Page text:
Searching for Chaos in the Chaordic Design Process

“Chaordic” is a term coined by Dee Hock to refer to the state of optimal equilibrium between chaos and order. Too much disorder (lack of rules, policies, procedures, etc.), and employees don’t know what they are supposed to do or how they are supposed to go about doing it. Too much structure, on the other hand, produces a rigidity that stifles creativity and initiative. Both are demoralizing for employees. Both squander talent and opportunity.

Hock recommends a “chaordic design” process that will establish this equilibrium and that will result in fostering a dynamic and thriving organizational ecosystem. That process goes like this:

  1. Everyone getting crystal clear about the purposes of the organization
  2. Establishing principles that will support those purposes, and which provide a framework for decision-making
  3. Identifying the participants/stakeholders who should be considered as a result of those purposes and principles.
  4. Determining and establishing the organizational concept [or structure and functions] that will best deliver on the purposes and principles.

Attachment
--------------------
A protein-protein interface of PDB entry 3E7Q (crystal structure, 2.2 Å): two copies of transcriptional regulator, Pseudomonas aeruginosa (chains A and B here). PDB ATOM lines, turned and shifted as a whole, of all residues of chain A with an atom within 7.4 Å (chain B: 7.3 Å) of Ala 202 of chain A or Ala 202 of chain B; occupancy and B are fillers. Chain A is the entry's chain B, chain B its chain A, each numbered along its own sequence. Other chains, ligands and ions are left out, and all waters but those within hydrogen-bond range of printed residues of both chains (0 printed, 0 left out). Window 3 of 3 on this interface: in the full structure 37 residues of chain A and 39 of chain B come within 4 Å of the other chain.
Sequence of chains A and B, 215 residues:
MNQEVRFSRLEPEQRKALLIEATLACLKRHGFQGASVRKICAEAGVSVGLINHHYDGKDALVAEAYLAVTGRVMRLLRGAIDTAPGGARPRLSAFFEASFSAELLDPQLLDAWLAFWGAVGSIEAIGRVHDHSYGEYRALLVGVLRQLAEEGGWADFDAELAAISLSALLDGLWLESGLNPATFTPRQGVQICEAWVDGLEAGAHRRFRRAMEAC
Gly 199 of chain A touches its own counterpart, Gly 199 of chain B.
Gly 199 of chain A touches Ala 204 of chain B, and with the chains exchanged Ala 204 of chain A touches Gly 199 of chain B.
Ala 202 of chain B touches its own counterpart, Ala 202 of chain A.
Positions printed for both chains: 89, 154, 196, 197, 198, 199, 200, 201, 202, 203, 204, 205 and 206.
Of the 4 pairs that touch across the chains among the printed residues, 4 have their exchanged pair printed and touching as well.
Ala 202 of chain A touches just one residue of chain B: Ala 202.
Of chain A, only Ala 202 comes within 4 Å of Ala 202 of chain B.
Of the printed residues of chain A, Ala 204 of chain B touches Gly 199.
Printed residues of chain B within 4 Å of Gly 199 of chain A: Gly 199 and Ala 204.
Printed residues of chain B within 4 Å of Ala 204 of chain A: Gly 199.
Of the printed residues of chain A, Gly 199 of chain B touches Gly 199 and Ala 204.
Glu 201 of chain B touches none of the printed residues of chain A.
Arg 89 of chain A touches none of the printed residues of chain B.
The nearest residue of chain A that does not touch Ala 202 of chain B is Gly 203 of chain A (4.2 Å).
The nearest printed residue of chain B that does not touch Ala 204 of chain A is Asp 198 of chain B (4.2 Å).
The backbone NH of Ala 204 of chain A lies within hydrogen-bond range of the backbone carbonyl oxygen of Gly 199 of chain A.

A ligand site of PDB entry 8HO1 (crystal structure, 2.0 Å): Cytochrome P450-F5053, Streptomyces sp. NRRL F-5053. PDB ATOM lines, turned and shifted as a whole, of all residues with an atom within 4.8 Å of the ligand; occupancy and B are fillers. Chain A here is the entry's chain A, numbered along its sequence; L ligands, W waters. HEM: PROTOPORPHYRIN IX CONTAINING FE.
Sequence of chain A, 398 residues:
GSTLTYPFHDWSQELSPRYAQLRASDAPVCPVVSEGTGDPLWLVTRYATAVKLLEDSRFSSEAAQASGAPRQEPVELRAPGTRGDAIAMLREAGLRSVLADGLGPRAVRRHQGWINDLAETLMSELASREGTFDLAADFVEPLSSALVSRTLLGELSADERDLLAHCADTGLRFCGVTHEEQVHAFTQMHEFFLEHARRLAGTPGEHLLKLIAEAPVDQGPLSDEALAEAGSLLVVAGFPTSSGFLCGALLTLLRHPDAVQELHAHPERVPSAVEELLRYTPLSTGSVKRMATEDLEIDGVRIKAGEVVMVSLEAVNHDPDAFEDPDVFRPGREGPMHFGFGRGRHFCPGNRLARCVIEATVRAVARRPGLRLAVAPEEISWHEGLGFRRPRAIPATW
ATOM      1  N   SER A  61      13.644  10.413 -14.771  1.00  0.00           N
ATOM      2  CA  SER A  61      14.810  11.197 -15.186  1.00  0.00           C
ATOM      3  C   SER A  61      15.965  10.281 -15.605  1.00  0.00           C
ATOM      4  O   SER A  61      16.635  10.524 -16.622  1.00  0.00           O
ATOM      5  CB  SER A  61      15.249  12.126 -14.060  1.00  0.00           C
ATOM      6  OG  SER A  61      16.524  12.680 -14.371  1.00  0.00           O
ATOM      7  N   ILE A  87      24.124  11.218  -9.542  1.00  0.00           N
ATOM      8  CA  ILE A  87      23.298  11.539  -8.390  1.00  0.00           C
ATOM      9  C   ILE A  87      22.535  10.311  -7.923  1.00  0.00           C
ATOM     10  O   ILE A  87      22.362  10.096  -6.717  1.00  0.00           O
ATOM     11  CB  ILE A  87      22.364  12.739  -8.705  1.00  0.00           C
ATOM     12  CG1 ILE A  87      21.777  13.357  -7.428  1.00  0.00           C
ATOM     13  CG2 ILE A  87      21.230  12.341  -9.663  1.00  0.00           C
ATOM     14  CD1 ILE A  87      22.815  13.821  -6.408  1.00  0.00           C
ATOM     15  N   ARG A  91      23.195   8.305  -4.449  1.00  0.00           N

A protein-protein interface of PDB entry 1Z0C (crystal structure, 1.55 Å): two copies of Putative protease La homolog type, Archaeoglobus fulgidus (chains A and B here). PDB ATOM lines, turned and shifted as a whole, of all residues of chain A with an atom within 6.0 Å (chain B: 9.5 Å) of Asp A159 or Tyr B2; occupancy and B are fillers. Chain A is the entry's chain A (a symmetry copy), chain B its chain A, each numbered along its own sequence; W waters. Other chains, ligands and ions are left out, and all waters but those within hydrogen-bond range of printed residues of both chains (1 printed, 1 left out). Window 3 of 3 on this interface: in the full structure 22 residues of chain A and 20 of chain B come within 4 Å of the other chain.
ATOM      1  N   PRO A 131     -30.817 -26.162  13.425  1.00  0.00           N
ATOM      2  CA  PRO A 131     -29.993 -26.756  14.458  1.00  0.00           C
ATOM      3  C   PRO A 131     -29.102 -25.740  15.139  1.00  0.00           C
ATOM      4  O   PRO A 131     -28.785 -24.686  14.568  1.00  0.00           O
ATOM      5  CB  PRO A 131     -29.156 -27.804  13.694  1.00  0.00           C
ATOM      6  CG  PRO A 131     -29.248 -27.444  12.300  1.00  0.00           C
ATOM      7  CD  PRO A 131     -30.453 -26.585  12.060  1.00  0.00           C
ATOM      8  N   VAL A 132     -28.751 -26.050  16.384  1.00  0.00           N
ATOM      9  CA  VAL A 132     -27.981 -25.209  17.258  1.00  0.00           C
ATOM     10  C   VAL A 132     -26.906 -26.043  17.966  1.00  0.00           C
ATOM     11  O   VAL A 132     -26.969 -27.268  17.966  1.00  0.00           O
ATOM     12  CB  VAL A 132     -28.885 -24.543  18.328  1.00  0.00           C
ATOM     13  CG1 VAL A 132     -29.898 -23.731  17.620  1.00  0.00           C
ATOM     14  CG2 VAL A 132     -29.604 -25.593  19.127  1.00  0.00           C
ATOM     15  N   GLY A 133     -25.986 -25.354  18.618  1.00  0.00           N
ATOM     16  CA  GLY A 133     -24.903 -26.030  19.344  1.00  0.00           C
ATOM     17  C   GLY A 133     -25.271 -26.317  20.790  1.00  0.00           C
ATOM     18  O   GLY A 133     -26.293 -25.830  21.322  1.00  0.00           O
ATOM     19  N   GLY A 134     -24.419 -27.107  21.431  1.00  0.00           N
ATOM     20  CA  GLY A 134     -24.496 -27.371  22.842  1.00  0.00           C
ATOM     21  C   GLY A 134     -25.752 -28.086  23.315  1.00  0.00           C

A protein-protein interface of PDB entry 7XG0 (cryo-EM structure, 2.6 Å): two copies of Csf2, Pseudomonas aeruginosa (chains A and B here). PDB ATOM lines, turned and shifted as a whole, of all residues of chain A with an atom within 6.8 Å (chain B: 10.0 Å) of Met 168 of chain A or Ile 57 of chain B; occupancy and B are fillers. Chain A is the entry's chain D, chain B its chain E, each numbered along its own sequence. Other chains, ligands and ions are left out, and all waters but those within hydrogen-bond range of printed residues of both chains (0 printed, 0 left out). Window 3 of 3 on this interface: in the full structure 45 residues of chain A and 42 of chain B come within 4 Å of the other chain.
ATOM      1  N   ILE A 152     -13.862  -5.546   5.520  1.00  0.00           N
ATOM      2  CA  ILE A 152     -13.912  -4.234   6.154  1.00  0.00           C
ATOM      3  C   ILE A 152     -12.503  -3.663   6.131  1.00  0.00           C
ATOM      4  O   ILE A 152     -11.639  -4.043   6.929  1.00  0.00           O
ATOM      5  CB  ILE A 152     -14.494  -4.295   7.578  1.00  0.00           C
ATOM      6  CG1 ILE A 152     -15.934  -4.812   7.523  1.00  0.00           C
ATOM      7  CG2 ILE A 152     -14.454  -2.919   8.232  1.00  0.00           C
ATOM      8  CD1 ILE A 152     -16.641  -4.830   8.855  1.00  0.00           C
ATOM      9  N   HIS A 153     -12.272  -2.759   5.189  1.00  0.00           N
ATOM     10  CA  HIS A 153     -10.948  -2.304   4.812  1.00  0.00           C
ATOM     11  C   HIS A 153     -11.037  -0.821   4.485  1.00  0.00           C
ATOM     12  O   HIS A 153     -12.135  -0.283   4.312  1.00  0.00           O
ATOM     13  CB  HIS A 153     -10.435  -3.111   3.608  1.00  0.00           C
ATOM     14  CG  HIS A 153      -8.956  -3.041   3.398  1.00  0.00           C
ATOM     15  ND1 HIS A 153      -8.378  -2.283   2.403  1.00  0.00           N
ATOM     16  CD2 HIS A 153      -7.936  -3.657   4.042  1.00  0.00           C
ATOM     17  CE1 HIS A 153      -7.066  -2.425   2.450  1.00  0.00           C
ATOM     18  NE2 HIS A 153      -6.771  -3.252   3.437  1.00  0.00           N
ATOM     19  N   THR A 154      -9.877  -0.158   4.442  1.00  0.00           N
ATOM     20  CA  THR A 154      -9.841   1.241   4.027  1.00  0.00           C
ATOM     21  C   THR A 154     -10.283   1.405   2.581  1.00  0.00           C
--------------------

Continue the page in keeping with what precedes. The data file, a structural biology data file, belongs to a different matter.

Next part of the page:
5. Establishing a constitution that embodies all of the above and which details everyone’s rights and duties and the nature of the relationship between participants.
  6. Develop the suite of practices to achieve the purposes of the organization.

Because everyone is participating in these exercises, and because they occur over long and/or intense stretches of time, Hock believes that they will produce a sense of internal coherence and trust that will produce the right environment for both cooperation and competition, for following the rules and exercising creativity and initiative.

In this blog I argue that the chaordic design process is really just a recommendation for an optimal ordering process. It does not contain any mechanism to sustain the tension between order and disorder over time, nor is there any test to know when that equilibrium has been lost, nor is there any corrective process for re-establishing that lost equilibrium.